Protecting the retirement benefits our hard-working members have earned is a key priority for our union. With Congress releasing a new proposal from U.S. Senate Finance Committee Chairman Charles Grassley and U.S. Senate Health, Education, Labor, and Pensions Committee Chairman Lamar Alexander that endangers pensions for millions of workers across the country, the UFCW is standing up to make our members’ voices heard and stop this legislation.
The current plan in Congress would threaten strong pension plans and have a big impact on plans with lower contribution rates. This pension proposal would let businesses withdraw from plans without paying their full share of benefits that workers have earned. The proposal also includes the creation of “Composite Plans,” which would enable businesses to shift the investment risk from employers to workers. In addition, the proposal also changes the way liabilities are valued, and increases costs to funds as well as taxes to union treasuries, which are not fund assets.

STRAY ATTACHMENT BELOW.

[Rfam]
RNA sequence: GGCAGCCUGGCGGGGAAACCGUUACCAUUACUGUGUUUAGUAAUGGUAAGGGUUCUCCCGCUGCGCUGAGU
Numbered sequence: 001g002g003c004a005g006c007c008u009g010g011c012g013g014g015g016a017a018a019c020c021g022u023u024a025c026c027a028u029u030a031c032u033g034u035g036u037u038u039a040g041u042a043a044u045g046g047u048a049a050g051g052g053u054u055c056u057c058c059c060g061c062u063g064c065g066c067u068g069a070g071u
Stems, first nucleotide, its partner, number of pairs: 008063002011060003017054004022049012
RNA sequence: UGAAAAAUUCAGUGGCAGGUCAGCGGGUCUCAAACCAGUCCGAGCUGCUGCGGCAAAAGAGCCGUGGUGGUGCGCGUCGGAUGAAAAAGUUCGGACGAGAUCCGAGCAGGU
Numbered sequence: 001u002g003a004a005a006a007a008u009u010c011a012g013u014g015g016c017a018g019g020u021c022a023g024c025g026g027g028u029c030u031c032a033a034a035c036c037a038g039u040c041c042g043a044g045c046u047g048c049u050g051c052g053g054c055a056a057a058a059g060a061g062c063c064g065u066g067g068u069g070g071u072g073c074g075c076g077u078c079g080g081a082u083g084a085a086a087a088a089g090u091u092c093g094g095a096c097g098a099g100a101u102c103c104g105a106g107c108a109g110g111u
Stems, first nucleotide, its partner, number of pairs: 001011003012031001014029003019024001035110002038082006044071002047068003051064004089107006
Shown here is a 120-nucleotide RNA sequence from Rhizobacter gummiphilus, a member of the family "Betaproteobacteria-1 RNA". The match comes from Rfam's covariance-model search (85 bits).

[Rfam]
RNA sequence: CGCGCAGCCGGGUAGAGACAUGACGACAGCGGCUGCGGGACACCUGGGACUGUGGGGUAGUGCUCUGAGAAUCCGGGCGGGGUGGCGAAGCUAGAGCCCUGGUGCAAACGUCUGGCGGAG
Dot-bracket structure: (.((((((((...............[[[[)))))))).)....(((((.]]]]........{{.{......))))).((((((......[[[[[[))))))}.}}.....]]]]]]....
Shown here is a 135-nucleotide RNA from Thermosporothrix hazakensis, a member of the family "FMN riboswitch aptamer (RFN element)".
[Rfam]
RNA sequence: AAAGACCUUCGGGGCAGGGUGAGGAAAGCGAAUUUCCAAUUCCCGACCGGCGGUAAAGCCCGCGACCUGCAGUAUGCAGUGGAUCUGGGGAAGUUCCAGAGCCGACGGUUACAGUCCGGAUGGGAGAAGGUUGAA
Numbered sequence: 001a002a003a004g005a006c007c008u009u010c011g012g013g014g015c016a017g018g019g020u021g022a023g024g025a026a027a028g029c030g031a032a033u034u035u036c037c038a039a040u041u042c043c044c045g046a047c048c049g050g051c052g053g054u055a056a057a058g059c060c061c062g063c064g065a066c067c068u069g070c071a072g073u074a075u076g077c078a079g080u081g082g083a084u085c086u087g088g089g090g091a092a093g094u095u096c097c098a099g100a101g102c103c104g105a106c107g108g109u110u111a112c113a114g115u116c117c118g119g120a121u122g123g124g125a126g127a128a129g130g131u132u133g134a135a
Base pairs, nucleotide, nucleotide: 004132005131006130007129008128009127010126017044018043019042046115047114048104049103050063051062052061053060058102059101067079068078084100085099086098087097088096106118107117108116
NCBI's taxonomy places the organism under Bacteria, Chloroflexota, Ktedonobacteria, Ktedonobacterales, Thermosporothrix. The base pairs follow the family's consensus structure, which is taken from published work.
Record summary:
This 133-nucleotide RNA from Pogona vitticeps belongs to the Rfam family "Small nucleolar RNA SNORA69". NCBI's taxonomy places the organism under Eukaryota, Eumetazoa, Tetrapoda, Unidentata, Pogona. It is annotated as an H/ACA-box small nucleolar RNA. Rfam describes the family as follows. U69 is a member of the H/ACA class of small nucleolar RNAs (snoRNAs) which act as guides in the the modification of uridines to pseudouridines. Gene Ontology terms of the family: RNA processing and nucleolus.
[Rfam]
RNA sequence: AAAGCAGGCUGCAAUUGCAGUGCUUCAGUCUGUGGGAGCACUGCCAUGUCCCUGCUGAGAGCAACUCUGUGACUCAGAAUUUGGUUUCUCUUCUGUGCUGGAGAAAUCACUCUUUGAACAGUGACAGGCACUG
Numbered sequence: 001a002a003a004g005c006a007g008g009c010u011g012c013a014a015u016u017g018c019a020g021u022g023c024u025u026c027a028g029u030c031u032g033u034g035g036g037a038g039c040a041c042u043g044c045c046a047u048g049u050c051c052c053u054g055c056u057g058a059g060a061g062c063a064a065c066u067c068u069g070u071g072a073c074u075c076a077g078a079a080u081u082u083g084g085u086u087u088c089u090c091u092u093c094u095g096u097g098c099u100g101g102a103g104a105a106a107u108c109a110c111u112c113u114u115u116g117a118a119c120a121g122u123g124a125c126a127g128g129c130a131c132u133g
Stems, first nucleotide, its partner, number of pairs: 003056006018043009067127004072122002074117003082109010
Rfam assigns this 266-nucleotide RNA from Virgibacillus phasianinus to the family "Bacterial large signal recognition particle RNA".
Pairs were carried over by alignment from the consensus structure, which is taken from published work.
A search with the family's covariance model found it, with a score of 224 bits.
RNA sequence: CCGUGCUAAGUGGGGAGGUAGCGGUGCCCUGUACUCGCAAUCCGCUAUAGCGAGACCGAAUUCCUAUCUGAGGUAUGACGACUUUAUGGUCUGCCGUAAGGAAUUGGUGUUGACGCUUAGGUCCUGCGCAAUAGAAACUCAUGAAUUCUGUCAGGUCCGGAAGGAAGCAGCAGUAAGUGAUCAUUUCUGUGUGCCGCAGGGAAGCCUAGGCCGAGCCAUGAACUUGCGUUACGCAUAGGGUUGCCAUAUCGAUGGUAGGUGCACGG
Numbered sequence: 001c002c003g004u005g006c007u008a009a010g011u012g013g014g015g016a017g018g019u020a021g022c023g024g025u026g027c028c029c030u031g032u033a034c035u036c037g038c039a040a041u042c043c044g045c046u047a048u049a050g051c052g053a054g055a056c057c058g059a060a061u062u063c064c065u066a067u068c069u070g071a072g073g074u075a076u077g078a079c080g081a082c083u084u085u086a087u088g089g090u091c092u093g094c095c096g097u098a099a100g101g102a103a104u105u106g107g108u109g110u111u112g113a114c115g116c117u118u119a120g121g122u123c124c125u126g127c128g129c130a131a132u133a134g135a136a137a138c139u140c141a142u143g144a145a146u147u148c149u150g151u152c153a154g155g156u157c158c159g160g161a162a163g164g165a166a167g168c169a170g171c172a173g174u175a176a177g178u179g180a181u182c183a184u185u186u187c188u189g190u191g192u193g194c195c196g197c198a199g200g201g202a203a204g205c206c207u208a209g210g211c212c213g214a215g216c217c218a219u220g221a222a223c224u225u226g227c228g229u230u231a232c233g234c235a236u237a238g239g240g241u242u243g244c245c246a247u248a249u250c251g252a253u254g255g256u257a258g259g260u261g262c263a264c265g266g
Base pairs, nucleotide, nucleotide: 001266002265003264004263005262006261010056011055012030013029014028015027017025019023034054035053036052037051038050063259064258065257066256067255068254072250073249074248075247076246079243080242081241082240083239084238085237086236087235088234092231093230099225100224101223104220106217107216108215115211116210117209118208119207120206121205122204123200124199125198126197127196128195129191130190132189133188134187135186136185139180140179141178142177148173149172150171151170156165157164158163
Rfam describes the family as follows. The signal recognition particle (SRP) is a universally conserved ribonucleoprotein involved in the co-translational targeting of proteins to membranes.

“Millions of American workers – union and nonunion – would have their retirement thrown into chaos if this plan passes,” said UFCW International President Marc Perrone. “Not only would it cause a massive reduction in current pension benefits, it will recklessly endanger the pensions of future retirees across the country. After a lifetime of hard work and sacrifice, workers should be able to retire with dignity and the security of knowing they can provide for themselves and their loved ones.”
The UFCW is calling for Congress to pass H.R. 397, the Rehabilitation for Multiemployer Pensions Act. In 2018, UFCW sent a letter to Congress urging action on this legislation, which would provide low-cost loans to eligible multiemployer pension plans to enable them to continue to pay earned pensions to retirees and fund their long-term pension commitments.
The Rehabilitation for Multiemployer Pensions Act would create a Pension Rehabilitation Administration within the Treasury Department to provide low-cost loans to qualified underfunded multiemployer pension plans. Plans would have up to 30 years to pay earned retiree benefits, prudently invest the loan proceeds and employer contributions, and repay the loan. During the loan period, employers may not reduce contributions and the plan may not increase promised benefits.
“Congress must pass the bipartisan Rehabilitation for Multiemployer Pensions Act to protect these pensions before the crisis becomes even more costly and widespread,” Perrone said. “The retirement security for millions of workers and their families is on the line. We cannot wait any longer.”
Additional information about the Rehabilitation for Multiemployer Pensions Act can be found here.
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